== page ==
Nestor Kruger (1999)
“Nestor Krüger,” C Magazine, no. 63 (September – November 1999), p.42.
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Art Gallery of Ontario, Toronto
Ostensibly, the ideal place from which to view Nestor Kruger’s trompe l’oeil wall-painting, Habit’s Return (in the AGO’s “Present Tense” project series) is from outside the space where it is presented. From a particular vantage point in one of the preceding galleries, Kruger’s painting exactly fits the doorway it faces, offering the illusion of a cluttered storage closet – which is the effect he intended. However, this depiction of storage boxes, coat stands, etc., lifted as it is from a computer imaging programme, already has something unreal about it. As we enter the room, the illusionistic jumble of objects dissolves into flat, hard-edge planes rendered in a grey scale. By painting an image directly on the wall, Kruger has mapped the virtual onto the actual, a procedure that seems of the moment but that defines traditional illusionistic painting.
Habit’s Return exposes the museum to its future condition of virtuality while recalling its past in the allegorical programmes of European palaces where, important as its role was, painting was subordinate to architecture. While the people’s palace of the museum stripped away the allegorical wall paintings, it maintained the palace’s architectural structure, known as enfilade, where each room follows on an axis from the last. Kruger’s installation is dependent on the viewpoint this procession makes possible. His illusionistic intervention suggests that the museum – perhaps in its rush to house its collection in the spaceless virtuality of the Internet – is a dead-end warehouse no different from Citizen Kane’s cultural plunder left in its crates.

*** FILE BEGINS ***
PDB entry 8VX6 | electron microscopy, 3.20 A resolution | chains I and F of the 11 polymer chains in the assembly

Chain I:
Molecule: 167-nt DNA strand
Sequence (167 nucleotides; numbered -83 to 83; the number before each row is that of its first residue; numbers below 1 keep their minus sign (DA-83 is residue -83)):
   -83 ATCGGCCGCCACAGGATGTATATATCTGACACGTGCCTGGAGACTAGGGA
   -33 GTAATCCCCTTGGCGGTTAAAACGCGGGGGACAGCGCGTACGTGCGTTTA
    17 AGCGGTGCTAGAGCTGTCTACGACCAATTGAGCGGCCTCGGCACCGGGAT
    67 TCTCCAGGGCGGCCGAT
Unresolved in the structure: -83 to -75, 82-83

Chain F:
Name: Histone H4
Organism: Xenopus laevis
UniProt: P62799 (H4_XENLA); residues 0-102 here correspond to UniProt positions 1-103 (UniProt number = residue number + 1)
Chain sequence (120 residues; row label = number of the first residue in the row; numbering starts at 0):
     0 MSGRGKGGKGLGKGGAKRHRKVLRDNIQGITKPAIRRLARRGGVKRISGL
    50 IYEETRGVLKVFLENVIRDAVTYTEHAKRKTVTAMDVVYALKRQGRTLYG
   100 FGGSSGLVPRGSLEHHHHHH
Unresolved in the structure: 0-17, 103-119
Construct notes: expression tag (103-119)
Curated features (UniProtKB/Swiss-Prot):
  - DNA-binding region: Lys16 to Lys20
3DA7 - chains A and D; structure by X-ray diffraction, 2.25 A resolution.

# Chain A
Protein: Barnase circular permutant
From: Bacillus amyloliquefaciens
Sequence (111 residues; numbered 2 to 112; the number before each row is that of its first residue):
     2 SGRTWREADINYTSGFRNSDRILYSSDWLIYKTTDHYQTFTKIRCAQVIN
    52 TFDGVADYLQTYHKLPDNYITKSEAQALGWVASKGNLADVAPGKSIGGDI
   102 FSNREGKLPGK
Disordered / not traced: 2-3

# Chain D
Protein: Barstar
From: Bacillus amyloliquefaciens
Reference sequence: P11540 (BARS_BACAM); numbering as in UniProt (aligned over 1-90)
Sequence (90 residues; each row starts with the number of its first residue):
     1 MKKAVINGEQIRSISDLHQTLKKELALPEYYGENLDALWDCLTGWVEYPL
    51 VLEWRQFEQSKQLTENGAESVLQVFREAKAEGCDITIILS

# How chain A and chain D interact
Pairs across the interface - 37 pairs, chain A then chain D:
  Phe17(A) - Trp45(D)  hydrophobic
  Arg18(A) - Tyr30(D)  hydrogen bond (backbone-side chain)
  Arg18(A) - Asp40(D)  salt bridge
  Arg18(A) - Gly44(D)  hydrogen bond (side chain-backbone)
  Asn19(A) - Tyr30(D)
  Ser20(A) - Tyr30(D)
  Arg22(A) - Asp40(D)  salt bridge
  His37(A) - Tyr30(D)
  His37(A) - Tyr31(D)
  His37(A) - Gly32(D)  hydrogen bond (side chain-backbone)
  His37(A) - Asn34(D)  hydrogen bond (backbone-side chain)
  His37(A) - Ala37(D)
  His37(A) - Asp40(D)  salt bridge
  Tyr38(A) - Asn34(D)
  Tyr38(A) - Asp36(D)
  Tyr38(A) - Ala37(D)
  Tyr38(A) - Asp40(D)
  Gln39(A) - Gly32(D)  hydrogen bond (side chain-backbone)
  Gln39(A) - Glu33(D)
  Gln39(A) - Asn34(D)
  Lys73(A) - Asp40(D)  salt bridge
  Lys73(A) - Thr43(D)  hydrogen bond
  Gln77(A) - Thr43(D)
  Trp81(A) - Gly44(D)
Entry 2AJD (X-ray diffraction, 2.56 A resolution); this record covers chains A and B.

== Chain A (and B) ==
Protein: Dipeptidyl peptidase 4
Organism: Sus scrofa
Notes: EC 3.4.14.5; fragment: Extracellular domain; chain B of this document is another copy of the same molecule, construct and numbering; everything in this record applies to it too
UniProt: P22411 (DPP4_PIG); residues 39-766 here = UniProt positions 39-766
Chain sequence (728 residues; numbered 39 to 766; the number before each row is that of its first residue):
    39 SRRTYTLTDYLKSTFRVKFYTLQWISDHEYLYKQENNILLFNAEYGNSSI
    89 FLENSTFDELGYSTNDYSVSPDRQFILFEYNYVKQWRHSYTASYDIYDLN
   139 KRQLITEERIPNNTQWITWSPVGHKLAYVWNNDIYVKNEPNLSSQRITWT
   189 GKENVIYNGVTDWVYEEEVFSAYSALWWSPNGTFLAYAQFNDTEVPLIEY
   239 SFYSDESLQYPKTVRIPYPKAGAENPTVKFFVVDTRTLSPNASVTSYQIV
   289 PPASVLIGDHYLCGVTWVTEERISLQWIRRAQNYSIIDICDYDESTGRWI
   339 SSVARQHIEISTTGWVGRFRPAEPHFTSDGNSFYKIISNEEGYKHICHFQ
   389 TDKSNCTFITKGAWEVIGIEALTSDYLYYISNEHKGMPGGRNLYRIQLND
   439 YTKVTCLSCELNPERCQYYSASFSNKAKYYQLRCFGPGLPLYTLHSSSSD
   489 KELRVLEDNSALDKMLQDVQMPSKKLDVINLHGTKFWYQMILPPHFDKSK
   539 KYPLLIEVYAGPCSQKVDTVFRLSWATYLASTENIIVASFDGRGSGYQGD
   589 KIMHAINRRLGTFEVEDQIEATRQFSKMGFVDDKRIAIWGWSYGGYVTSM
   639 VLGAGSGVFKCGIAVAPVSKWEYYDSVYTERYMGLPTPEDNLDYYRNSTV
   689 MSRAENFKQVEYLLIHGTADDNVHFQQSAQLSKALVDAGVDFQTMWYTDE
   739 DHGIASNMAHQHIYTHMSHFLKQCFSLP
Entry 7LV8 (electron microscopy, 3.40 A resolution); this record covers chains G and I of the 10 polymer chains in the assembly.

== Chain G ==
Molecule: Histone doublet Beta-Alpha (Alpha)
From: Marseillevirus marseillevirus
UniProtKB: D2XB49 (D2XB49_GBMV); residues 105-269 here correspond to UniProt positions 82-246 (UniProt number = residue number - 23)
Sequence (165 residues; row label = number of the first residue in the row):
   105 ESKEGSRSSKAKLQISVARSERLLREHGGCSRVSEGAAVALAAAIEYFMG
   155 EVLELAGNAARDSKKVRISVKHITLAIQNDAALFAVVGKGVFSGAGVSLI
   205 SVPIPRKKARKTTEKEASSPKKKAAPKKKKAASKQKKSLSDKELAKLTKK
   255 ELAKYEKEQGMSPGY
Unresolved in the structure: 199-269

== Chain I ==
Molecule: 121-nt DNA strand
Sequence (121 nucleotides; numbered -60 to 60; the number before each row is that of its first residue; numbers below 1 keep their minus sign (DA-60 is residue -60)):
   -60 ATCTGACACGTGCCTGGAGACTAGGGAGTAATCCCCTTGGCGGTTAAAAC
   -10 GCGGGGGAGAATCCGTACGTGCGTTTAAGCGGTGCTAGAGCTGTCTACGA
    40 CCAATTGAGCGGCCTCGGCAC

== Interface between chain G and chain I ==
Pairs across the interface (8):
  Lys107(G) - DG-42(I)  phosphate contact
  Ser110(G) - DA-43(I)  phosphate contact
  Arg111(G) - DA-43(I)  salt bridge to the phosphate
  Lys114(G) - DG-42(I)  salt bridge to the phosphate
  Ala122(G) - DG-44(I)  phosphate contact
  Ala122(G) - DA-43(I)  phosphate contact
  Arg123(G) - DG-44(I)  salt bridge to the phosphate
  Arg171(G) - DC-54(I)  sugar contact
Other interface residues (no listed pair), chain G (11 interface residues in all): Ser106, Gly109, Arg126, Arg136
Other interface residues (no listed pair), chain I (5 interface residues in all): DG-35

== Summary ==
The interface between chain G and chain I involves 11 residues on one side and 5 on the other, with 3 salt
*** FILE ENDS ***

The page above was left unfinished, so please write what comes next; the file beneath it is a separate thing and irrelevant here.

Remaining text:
Invoking his paintings' virtuality with their sources in computer imagery (computer schemas are housed in a vitrine inside the gallery), Kruger reinforces their remove. (A second painting, a similarly treated impression of the window opposite, visible once inside the gallery, could only be seen in the same manner as the doorway painting from outside the building—an impossibility.) By suggesting that his paintings be viewed from outside the space, Kruger intended the gallery to refer to the privacy of the artist’s studio. The schemas and the grisaille paintings would then be mockups for a future exhibition.
An earlier wall painting at Cold City Gallery, Averaging (1998), was based on Kruger’s height and line of vision. At the AGO, the viewer assumes a similar role of construction if he or she occupies that ideal place from which to view the work. However, we are not informed of this vantage point as we pass through the galleries. As we walk towards the doorway image something happens that Kruger cannot control: past the ideal point of view, the painting begins to recede into the wall instead of projecting in front of it. This does not seem to be a problem for our interpretation of Kruger's work.
Since there is no correct distance to regard the illusion, perspectival mastery dissolves into the specifics out of which these paintings are fabricated: the conditions of viewing were the paintings' criteria of making. Kruger has intelligently sited painting in a complex conjunction of practice and institution, past and future.